Aberahama Kaikioewa Palekaluhi and the malo of Kaumualii,

See this story about A. K. Palekaluhi’s description of a malo of Kaumualii’s, the king of Kauai, found in Additional Notes on Hawaiian Feather Work: a second supplement by William T. Brigham, in Memoirs of the Bernice Pauahi Bishop Museum of Polynesian Ethnology and Natural History, Vol VII.—No. 1, 1918. pp. 30–39.

I am not sure if this is what is described here at the Bishop Museum.

Even more on Aberahama Kaikioewa Palekaluhi (if it could be read), 1912.

THAT HIGH CHIEF OF THE LAND HAS GONE.

On Tuesday morning the merciless hand of death stretched out and took the life of that high chief, A. K. Palekaluhi at eighty-one years of life, at his residence in Kalihi. He is a true high chiefly descendant of Hawaii, of Liliha, who is of the lineage and a descendant of Kamehameha Nui, the king of Maui. His died because of the infirmities of old age.

To understand @@@@@, here is his genealogy.

In the lineage of the alii of Hawaii—Keawe, the king of Hawaii wed with Kalanikauleleiaiwi and born was Kekuiapoiwanui (f) who married [male] Kekaulike (m), the king of Maui, and born was Kamehameha Nui, the king of Maui, who married Manuhaaipo (f) and born was Kalaniuluamoku (m), who married Kualiiwahine and born was Loeauwahine (f), who married Koakanu (m) and born was Liliha (w) who married Kulinui (m) and born was A. K. Palekaluhi.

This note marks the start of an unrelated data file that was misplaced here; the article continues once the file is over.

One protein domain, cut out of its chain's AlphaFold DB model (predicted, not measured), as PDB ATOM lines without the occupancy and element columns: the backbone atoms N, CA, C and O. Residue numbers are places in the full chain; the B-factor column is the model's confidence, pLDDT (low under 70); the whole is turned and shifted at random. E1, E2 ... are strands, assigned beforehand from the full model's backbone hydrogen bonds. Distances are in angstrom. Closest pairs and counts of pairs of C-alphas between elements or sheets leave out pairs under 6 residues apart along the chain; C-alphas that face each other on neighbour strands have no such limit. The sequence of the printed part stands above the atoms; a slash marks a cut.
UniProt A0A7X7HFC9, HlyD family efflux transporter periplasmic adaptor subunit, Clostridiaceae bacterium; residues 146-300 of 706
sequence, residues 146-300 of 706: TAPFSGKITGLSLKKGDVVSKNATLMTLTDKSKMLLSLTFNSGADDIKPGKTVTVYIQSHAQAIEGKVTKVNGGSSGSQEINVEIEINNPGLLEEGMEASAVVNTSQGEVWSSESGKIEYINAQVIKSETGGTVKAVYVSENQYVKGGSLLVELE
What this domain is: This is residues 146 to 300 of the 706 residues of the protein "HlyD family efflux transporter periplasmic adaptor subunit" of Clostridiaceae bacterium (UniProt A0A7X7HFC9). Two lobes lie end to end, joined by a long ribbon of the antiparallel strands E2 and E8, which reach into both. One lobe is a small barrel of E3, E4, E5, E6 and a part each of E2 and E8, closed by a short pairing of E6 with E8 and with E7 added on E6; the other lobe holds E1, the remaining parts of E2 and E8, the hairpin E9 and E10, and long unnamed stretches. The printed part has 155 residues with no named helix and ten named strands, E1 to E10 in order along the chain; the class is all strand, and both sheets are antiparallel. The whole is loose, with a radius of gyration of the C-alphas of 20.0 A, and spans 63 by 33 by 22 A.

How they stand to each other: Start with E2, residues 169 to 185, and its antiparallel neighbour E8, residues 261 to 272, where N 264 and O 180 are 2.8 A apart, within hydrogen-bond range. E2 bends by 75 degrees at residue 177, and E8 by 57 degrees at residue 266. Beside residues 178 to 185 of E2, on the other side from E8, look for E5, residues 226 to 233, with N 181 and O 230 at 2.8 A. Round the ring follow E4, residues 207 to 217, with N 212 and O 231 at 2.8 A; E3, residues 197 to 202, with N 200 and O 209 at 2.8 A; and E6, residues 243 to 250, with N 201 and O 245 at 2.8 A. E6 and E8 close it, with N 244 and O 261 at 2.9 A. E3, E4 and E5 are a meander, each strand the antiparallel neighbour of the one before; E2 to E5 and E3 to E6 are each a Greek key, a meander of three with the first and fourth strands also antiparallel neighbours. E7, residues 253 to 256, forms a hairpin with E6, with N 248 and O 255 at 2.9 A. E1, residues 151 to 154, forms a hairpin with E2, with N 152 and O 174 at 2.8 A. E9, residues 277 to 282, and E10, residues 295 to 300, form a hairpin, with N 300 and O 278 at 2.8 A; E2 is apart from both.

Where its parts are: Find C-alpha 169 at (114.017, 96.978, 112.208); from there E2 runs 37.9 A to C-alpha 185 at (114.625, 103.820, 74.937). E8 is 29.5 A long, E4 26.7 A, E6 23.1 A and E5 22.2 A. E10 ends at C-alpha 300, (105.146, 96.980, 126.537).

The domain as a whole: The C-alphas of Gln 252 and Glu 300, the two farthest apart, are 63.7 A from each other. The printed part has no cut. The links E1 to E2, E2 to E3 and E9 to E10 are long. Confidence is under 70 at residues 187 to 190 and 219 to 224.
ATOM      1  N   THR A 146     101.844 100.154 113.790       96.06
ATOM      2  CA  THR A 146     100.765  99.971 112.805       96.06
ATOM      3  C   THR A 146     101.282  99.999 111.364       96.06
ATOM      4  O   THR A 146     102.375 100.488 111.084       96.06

See page four.

[If you look below, most of this first column is hard to decipher, and much of the volunteer input would have likely been @@@@@ @@@@@. Hopefully people will think seriously about how much priceless information will be lost if the original newspapers are not clearly photographed before typescripts are done.]

(Kuokoa Home Rula, 5/31/1912, p. 1)

HALA IA ALII KIEKIE O KA AINA.

Kuokoa Home Rula, Buke X, Helu 22, Aoao 1. Mei 31, 1912.

THAT HIGH CHIEF OF THE LAND HAS GONE

From Page One.

In the lineage of the alii of Maui—Kaulaheanui married Kalanikauleleaiwi, his first wife, and born was Kekuiapoiwanui. Kaulaheanui married Papaikaniau, his following wife, and born was Kekaulike, the king of Maui, who married Kekuiapoiwanui (f), and born was Kamehameha Nui, who married Manuhaaipo (f) and born was Kalaniulumoku who married Keohookeuki (f), born was Koakanunui who married Loeauwahinenui (f), and born was Liliha (f), who married Kulinui (m), and born was A. Kaikioewa Palekaluhi.